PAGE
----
Look again. Your windows aren’t the energy suck you might think they are.

You feel cold air coming in through your windows in the winter. That must mean cold air is escaping during the hotter months, too. And that investing in double- or triple-pane windows is your best way to correct the issue and save on energy.

Nope! (And with the cost of replacing your windows, this is surely good news.)

“Don’t blame your windows,” said Laura Matney, Energy Efficiency Programs Manager for Wabash Valley Power Association. “Replacing your windows doesn’t save as much energy as you might think.”

This is true for a few reasons, first of which is basic physics. Windows, even the very best, are never going to prevent as much heat transfer as a wall.

“Even the best windows get only an R-3 rating,” Matney said. (The greater the R-value, the greater the power to keep heat where you want it.) “Even an average insulated wall has an R-11 rating. And a Touchstone Energy Home requires an R-19.”

Compare that to a single-pane, wood-frame window, which has an R-1 rating. An aluminum-framed window comes in with an R-rating of .86. Not great, on either count when compared to walls (which, on the downside, are terrible at providing views), but not much lower than even a triple-pane window.

You can improve the heat retention of your window significantly just by adding storm windows. Doing so bumps up your single-pane windows nearly to triple-pane efficiency.

Even simpler? Add curtains, especially those that are fairly thick. Keep them closed when the sun is down and open when it’s up to get the greatest benefit during the cooler months. And keep them closed during the hottest part of the day if you’re trying to keep heat out in the summertime. Window films also help reduce heat transfer; blinds and shades do the same but are most effective when it comes to blocking sun during hotter months.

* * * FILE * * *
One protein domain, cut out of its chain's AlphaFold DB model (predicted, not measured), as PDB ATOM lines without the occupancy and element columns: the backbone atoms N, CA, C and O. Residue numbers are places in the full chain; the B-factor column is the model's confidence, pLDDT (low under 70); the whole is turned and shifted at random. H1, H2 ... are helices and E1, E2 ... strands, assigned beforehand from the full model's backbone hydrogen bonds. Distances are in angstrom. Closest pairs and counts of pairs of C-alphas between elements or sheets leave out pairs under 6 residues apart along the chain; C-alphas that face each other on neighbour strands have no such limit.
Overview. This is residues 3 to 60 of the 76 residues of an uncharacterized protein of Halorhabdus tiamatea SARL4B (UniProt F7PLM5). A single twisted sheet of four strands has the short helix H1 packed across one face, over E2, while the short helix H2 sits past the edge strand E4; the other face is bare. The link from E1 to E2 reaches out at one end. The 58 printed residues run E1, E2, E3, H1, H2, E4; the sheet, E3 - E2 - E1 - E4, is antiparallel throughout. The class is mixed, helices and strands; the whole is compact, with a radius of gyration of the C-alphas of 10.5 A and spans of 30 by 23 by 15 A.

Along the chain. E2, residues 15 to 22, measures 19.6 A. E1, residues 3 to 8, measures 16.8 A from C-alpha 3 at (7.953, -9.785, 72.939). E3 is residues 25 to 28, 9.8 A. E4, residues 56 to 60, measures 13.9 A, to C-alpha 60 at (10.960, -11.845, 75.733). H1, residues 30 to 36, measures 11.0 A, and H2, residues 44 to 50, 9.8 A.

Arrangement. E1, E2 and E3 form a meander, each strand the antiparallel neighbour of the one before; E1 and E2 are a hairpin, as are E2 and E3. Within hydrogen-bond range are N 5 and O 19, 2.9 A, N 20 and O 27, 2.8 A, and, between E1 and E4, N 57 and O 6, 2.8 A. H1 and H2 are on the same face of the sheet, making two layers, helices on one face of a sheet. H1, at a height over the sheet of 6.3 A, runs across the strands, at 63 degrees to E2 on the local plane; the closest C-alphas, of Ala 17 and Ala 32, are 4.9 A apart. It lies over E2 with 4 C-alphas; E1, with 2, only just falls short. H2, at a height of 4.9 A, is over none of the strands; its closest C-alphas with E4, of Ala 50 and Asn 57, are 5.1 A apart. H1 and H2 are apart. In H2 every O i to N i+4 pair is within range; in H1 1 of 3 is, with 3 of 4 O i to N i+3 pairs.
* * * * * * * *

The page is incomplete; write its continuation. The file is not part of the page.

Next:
Given that the gap between best and worst windows is so small, justifying the cost of new windows is tough. Depending on the kind of home heating system you use and the number of windows you have, expect it to take between 10-30 years to recoup your investment in energy savings.

But there’s even more to the story: Your windows might not even be your problem.

“People often tell me they have leaky windows,” Matney said. “But in all the years I’ve gone into homes for energy assessments, only one or two were actually found with a blower door test to have leaky windows.”

The confusion arises because of how air moves within a house. Heat moves to areas of lesser heat. (”What?” you say. “Heat doesn’t rise?” Nope, warm air rises. Heat moves to cold, even if that cold is down instead of up.) So the natural air movement in a house gives you the impression that the windows are leaking simply because they do pull the warmed air their way. Even a triple-pane window doesn’t have the insulation value to completely stop that movement. (But, again, curtains will help reduce it.)

“New windows are rarely the answer that gives you the most energy savings,” Matney said. “If you’re building a new house, then by all means buy the best windows you can afford. But if you’re thinking of replacing the windows you have, you can get more bang for your buck by investing in insulation and sealing. Your local Energy Advisor can give you more information about finding ways to save.”

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